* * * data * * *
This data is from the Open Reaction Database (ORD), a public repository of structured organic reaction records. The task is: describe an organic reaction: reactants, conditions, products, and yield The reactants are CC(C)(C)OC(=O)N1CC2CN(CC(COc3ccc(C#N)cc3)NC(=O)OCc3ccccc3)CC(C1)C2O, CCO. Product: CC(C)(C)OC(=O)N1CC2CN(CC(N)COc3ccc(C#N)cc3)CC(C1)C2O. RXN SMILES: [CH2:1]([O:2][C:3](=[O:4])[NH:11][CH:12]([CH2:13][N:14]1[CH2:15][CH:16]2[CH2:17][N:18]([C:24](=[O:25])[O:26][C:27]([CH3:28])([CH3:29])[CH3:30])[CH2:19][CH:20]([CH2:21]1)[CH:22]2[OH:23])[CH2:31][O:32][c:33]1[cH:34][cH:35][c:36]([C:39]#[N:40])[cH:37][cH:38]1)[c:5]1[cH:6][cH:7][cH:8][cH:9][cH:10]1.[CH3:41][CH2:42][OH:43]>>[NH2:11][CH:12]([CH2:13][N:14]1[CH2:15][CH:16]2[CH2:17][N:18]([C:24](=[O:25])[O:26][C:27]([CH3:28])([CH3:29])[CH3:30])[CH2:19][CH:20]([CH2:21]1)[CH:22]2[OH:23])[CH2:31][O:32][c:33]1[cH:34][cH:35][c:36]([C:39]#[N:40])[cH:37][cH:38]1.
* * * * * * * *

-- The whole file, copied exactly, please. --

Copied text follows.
This data is from the Open Reaction Database (ORD), a public repository of structured organic reaction records. The task is: describe an organic reaction: reactants, conditions, products, and yield The reactants are CC(C)(C)OC(=O)N1CC2CN(CC(COc3ccc(C#N)cc3)NC(=O)OCc3ccccc3)CC(C1)C2O, CCO. Product: CC(C)(C)OC(=O)N1CC2CN(CC(N)COc3ccc(C#N)cc3)CC(C1)C2O. RXN SMILES: [CH2:1]([O:2][C:3](=[O:4])[NH:11][CH:12]([CH2:13][N:14]1[CH2:15][CH:16]2[CH2:17][N:18]([C:24](=[O:25])[O:26][C:27]([CH3:28])([CH3:29])[CH3:30])[CH2:19][CH:20]([CH2:21]1)[CH:22]2[OH:23])[CH2:31][O:32][c:33]1[cH:34][cH:35][c:36]([C:39]#[N:40])[cH:37][cH:38]1)[c:5]1[cH:6][cH:7][cH:8][cH:9][cH:10]1.[CH3:41][CH2:42][OH:43]>>[NH2:11][CH:12]([CH2:13][N:14]1[CH2:15][CH:16]2[CH2:17][N:18]([C:24](=[O:25])[O:26][C:27]([CH3:28])([CH3:29])[CH3:30])[CH2:19][CH:20]([CH2:21]1)[CH:22]2[OH:23])[CH2:31][O:32][c:33]1[cH:34][cH:35][c:36]([C:39]#[N:40])[cH:37][cH:38]1.